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Middle Income

Financial aid administrators, educators and public policy advocates often talk about middle, upper and lower income families, but strangely enough there is no official definition of these categories. Even the US Census Bureau doesn't have an official definition of middle income, although they tend to use the middle quintile, which is families with annual incomes between about $40,000 and $65,000. In some cases they've expanded it to include the fourth quintile, yielding a range of $40,000 to $95,000. Sometimes the range includes the second, middle and fourth quintiles, yielding an income band of $25,000 to $99,000. A lot depends on who is doing the asking and what point they are trying to make.

Nobody seems to use the middle tertile, which would yield a clean split into lower, middle and upper income strata.

Some people would argue that middle income should be defined by standard of living, so that someone who lives in an area with a high cost of living (e.g., Boston, San Jose, etc.) could be middle income even at $165,000, even though that income would put them in the top 5% of wage earners nationwide. Although there could be some geographic adjustments to the definition, it should not extend to the granularity of middle income within a gated community. ("Keeping up with the Joneses is just so difficult on $250,000 a year.")

Some people refer to the six tax brackets as poor, lower income, middle income, upper income, rich, and wealthy. The middle income bracket in that sense ranges from about $30,000 to $70,000 for single and $60,000 to $120,000 for married. But tax brackets are completely arbitrary, and have very little to do with the difference between lower, middle and upper income families.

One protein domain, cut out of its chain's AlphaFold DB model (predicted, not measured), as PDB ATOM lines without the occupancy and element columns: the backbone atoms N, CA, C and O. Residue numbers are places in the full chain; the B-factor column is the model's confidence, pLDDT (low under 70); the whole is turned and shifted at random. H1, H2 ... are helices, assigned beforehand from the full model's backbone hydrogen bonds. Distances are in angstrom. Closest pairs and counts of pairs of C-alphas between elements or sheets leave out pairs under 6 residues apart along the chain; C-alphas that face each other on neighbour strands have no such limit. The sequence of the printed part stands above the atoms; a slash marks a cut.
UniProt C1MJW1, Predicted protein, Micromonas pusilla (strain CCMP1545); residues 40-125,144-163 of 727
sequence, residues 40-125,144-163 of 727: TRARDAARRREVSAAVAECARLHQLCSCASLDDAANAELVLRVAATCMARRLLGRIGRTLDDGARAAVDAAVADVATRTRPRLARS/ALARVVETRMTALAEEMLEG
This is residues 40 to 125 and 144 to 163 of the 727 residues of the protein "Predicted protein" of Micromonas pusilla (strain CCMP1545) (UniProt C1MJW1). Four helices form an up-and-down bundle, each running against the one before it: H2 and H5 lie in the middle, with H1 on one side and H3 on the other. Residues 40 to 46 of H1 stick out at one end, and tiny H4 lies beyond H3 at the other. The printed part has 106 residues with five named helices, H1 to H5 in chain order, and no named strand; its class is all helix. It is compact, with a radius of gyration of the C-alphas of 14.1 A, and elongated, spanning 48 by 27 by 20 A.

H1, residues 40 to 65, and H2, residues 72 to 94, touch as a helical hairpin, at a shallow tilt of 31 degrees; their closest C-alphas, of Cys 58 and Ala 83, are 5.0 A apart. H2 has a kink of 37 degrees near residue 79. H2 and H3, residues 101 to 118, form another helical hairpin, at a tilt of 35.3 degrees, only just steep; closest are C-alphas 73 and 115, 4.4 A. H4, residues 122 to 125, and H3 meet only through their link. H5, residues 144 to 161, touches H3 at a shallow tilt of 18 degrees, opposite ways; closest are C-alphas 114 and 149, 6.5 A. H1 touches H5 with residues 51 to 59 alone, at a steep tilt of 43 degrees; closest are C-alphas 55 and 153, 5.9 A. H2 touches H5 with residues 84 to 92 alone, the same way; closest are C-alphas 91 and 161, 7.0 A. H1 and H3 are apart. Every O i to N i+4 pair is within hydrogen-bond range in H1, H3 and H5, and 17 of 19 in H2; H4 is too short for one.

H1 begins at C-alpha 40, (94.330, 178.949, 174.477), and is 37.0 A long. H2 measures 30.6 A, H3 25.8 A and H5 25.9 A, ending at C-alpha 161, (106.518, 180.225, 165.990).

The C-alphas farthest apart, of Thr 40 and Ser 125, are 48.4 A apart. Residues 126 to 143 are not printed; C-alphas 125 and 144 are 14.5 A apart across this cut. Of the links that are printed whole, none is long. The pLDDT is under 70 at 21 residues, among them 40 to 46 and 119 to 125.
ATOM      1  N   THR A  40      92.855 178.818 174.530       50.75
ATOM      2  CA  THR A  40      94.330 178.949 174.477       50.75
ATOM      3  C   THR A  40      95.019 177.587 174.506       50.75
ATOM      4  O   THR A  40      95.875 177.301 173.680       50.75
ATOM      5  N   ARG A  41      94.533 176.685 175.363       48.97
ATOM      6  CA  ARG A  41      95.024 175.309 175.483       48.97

Low income has often been defined in terms of the US Department of Health and Human Services' poverty line. Common definitions include 125%, 150% and 200% of the poverty line for a family of four. This would yield lower bounds on middle income of about $24,000, $28,700 and $38,300, respectively.

Another common definition for low income is half the median family income for a family of four. The US Department of Housing and Urban Development used this as the definition of "Very Low Income" in FY 1999 - FY 2005 Excel file with 4-Person Very Low Income and Median Family Income Estimates. Moderate income is sometimes defined as 120% of the median family income.

Recently the US Census Bureau has started defining moderate income as 80% of the median family income for a given metropolitan area, low income at 50%, and very low income at 30%.

The National Center for Education Statistics defined middle income to range from $35,000 and $69,999 in 1994, based on the 1996 NPSAS database. The lower end of the range corresponded roughly to the implicit income cutoff for Pell Grant eligibility. (Based on a maximum Pell Grant in 2005-06 of $4,050, the current cutoff would be approximately $47,500. The maximum income at which a family of four with one in college would qualify for maximum Pell Grant is $25,500.) The upper boundary was based on the income level at which most undergraduates would be able to afford to attend a public research institution without needing subsidized loans. These definitions are necessarily circular in nature. See Middle Income Undergraduates: Where They Enroll and How They Pay for Their Education, NCES 2001155, July 2001.

A few years ago there was a survey that asked consumers whether they considered themselves to be in the middle class. Of families with incomes between $20,000 and $40,000, 50% said yes. Of families with incomes between $40,000 and $60,000, 38% said yes. Of families with incomes above $110,000, 16.8% said yes. But this survey was asking about middle class, not middle income.

Overall, the middle quintile of incomes seems like a reasonable definition of middle income. It seems to correspond fairly well to twice the poverty line.



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